Fungal Peritonitis: Underestimated Disease in Critically Ill Patients with Liver Cirrhosis and Spontaneous Peritonitis.

Fungal Peritonitis: Underestimated Disease in Critically Ill Patients with Liver Cirrhosis and Spontaneous Peritonitis.

PLoS One. 2016;11(7):e0158389

Authors: Lahmer T, Brandl A, Rasch S, Schmid RM, Huber W

Abstract
INTRODUCTION: Spontaneous peritonitis, especially spontaneous fungal peritonitis (SFP), is an important and potentially fatal complication in patients with endstage liver disaese. We evaluated potential risk factors, microbiological findings, and outcome of patients with SFP compared to spontaneous bacterial peritonitis (SBP) in critically ill patients.
METHODS: Retrospective analyses of critically ill patients with suspected spontaneous peritonitis.
RESULTS: Out of 205 patients, 20 (10%) had SFP, 28 (14%) had SBP, 48 (24%) had peritonitis without microbiological findings (SP) and 109 (52%) had no-peritonitis (NP). APACHE II and SOFA score were significantly higher in patients with SFP (26; 22-28; p<0.004 and 16; 14-18; p<0.002), SBP (26; 22-28; p<0.004 and 16; 14-18; p<0.002) and SP (24; 18-30; p<0.045 and 14; 10-18; p<0.044) as compared to NP (22; 16-24 and 12; 10-14). CHILD Pugh classification was mainly CHILD C and MELD Score was in patients with SFP (34; 18-40; p<0.001), SBP (32;12-40 p<0.002) and SP (29; 14-40 p<0.003) significantly higher as compared to NP (25;8-40). Nosocomial peritonitis could be significantly more often found in patients with SFP (65%; p<0.023) and SBP (62%, p<0.030) as compared to SP (51 p = 0.243) and NP (45%). Antibiotic pretreatment last 3 month prior peritonitis was significantly more often in patients with SFP (85%; p<0.002), SBP (71%, p<0.033), and SP (56; p<0.040) as compared to NP (33%). Candida albicans (60%; 12/20) was the most common isolated fungus, followed by Candida glabrata (13%) and Candida krusei (13%). Mortality rate was significantly higher in patients with SFP (90%, p<0.001), followed by SBP (75%; p<0.001) and SP (69%; p<0.001) as compared to NP (45%).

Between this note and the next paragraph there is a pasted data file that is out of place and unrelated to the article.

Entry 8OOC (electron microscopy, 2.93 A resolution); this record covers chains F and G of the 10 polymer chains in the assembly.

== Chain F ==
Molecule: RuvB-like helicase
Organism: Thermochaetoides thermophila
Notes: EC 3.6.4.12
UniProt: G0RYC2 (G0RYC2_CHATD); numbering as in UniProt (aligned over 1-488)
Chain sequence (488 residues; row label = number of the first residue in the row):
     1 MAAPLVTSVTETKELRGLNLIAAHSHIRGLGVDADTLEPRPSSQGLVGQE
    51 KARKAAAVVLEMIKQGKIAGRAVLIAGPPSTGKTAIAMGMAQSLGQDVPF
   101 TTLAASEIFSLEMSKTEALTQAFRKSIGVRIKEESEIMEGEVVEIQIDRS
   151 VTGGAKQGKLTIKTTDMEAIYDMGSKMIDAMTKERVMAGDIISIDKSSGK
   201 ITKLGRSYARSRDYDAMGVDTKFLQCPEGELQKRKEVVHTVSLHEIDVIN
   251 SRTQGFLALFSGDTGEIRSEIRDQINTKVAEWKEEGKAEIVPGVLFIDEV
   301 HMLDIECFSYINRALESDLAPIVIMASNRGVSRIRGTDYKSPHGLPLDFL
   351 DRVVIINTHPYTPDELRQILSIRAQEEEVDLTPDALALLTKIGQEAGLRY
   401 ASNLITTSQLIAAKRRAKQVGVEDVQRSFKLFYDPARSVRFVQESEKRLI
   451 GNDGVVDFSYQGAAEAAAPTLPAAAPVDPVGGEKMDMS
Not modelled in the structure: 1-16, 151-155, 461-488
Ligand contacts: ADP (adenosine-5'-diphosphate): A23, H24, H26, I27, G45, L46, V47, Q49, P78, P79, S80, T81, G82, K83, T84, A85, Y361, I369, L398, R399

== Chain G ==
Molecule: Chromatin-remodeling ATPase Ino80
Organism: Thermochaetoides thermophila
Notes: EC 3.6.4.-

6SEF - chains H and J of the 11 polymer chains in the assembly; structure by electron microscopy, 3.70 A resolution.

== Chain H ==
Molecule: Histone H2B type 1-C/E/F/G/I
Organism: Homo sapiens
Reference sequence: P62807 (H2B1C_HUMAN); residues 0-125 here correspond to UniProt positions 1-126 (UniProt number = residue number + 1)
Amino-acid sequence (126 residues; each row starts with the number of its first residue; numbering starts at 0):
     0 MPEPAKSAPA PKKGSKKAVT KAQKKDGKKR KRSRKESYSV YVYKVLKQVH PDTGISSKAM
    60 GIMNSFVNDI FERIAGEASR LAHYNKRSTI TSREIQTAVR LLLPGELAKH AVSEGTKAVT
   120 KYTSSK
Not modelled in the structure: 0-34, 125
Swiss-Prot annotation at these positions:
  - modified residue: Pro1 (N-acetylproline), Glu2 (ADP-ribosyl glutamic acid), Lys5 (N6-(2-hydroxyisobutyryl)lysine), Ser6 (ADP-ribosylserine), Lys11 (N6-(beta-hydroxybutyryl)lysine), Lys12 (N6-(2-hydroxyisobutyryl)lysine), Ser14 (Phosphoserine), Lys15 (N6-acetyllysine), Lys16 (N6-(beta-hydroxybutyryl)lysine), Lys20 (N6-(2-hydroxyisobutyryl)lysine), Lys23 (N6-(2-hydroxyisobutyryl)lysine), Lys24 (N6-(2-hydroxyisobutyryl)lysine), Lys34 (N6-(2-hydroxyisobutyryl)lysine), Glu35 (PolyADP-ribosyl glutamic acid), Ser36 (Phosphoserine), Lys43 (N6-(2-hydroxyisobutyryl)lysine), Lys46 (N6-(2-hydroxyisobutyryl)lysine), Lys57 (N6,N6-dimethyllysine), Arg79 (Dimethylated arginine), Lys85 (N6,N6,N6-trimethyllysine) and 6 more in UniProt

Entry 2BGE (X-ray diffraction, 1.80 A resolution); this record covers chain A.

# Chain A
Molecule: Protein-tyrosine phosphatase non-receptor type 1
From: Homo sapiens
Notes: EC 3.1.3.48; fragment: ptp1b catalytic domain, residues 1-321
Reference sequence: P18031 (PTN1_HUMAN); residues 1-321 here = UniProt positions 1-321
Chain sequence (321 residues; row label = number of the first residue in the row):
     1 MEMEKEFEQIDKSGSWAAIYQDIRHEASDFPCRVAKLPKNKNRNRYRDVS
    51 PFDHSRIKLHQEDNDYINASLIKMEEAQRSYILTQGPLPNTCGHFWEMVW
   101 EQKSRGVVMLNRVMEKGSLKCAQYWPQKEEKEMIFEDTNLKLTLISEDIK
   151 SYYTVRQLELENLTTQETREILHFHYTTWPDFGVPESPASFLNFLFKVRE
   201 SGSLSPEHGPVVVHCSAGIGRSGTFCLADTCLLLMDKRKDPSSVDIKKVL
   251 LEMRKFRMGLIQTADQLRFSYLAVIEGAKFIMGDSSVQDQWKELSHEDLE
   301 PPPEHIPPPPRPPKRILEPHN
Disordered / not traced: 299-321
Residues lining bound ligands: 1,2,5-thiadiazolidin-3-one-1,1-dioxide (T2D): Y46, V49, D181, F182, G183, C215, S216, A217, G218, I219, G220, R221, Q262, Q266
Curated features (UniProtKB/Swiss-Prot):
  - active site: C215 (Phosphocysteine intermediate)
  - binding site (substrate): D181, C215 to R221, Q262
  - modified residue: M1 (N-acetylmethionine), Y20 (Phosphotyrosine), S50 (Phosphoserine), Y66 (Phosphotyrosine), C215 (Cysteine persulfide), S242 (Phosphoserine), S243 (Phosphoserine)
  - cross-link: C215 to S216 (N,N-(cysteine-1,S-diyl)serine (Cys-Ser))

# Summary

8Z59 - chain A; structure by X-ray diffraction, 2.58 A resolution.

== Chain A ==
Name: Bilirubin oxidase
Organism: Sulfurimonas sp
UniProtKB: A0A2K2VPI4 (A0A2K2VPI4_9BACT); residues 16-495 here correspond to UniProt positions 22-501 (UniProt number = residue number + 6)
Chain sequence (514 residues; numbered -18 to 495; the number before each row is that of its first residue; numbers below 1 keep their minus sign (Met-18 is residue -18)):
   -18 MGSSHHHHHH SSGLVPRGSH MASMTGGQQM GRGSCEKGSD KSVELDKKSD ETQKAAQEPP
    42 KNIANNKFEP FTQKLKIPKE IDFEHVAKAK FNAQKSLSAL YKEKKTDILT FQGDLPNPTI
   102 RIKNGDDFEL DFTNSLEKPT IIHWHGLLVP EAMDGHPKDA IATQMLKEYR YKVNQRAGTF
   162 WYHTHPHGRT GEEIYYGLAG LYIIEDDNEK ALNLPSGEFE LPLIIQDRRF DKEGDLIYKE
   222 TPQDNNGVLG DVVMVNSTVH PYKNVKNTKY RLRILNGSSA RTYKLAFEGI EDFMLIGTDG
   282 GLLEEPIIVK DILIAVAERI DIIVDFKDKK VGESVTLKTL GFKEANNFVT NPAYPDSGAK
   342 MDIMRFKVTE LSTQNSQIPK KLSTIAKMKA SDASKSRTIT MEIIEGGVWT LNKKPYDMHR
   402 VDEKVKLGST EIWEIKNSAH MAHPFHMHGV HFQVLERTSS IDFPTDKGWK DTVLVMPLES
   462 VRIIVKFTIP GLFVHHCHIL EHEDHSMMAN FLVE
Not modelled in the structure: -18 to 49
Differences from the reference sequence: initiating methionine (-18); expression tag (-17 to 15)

CONCLUSION: SFP is not a rare complication in end stage liver disease which is associated with increased mortality. Physicians should be aware of SFP in patients with CHILD C liver cirrhosis, elevated MELD score, antibiotic pretreatment and nosocomial peritonitis.

PMID: 27390856 [PubMed - as supplied by publisher]